Registrants from across the country joined NRI professors in Concord, NC, on May 16 for the first day of a short course on Nutrigenetics, Nutrigenomics, and Precision Nutrition. This course is designed for graduate students, health professionals, and nutrition scientists from academia, agencies, and industry.

Registrants began the first day of the four-day workshop with an overview of nutrigenetics and nutrigenomics delivered by Martin Kohlmeier, MD, PhD, professor of nutrition, UNC Nutrition Research Institute.

Nutrigenetics: Identifying the genetic blueprint that makes each of us respond uniquely to nutrition and what it means for our personal health.

Nutrigenomics: Using molecular tools to understand how nutrients may affect the expression of genes.

Applying these scientific principles together, we can develop precision nutrition. Precision nutrition is the concept that, because people are different from one another, nutrition that works well for one person may not be as effective for someone else. This is due, in part, to each of us having unique variations in our genome that can affect what we require and how we respond to nutrition.

Following the morning’s overview, Brian Bennett, PhD, from the USDA presented his talk, “Genetics Primer.” Bennett familiarized the participants with basic genetic terminology and discussed gene structure, Mendelian inheritance, SNPs, and linkage disequilibrium.

A Mendelian trait is one that is influenced by a single gene producing a clear pattern of dominant or recessive inheritance within families. Some examples of this kind of trait are cystic fibrosis, sickle cell anemia, and hemophilia as well as a person’s height.

SNP stands for single nucleotide polymorphism. The chemical bases in a DNA strand are represented by a sequence of letters (A, T, G, C). A variation in any individual letter in this sequence, creates a SNP. And just one SNP can alter a great deal. “Fun” and “Sun” are different by only one letter but these words have very different meanings.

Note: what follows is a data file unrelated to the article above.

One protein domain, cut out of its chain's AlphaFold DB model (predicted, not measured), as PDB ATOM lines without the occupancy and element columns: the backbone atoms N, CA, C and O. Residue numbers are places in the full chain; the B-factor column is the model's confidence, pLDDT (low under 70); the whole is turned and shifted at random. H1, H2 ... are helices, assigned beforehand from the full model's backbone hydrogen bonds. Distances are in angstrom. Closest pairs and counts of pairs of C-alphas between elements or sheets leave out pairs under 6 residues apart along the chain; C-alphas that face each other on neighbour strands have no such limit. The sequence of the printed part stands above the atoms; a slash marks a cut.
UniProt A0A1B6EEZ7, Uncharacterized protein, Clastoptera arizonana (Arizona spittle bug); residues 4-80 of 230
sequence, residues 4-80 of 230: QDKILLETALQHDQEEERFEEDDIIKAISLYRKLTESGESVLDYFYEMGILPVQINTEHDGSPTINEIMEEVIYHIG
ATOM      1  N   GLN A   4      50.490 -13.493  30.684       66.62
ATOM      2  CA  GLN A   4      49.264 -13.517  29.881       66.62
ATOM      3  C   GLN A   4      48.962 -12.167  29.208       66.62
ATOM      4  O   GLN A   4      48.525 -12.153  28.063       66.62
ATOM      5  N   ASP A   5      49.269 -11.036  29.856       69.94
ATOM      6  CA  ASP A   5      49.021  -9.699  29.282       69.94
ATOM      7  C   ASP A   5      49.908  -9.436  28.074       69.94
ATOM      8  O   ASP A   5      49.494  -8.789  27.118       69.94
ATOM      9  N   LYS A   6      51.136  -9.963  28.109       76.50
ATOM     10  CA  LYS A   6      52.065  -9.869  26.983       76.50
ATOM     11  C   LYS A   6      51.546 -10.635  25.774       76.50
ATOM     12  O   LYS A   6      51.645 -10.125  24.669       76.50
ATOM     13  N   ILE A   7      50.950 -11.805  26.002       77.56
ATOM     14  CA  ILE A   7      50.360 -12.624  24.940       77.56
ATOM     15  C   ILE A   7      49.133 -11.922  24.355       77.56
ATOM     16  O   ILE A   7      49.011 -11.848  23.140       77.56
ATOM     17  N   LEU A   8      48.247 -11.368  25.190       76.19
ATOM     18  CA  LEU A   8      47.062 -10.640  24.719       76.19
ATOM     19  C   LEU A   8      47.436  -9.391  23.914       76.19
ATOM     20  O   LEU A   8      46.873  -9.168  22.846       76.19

In population genetics, linkage disequilibrium refers to non-random associations of DNA markers. It is useful for identifying or localizing genes related to disease susceptibility, evaluating population genetic processes – especially in the history of human populations – and in mapping complex disease or trait-associated genes.

Kari North, PhD, professor in the department of epidemiology at UNC-CH, gave a presentation on “Genetics in Nutrition Epidemiology.” She addressed why genetic factors are an important influence on associations between nutritional exposures and health outcomes.

North emphasized the benefits of precision nutrition:

  • Improve the health of populations
  • Improve athletic performance
  • Weight loss and maintenance
  • Potential economic impact

The participants ended the day in breakout workshops where they could use the knowledge they had acquired in a practical way. Attendees chose from two workshops: research or practice.

Saroja Voruganti, PhD, associate professor of nutrition, UNC Nutrition Research Institute and the organizer of the short course, led the research workshop. There, participants learned to implement and experiment with statistical methods using their own computers and a dataset provided by the faculty. They also had the opportunity to learn how to interpret and apply their own nutrigenetic data.

Martin Kohlmeier, MD, PhD, led the practice workshop where participants learned to use genetic concepts, common variants, and the occasional haplotype in everyday practice. They also learned how to understand their own nutrigenetic data, review typical case scenarios, and explore specific language for effective messaging.

Day One wrapped up with a welcome dinner where participants networked with one another and the speakers of the conference.

The NGx short course educates current and future NGx researchers, provides cutting-edge research directions and methodologies in NGx, and brings together students, postdocs, faculty (basic scientists and translational researchers), industry researchers, and clinicians in an inclusive environment to foster interactions and networking.

Read Day Two here.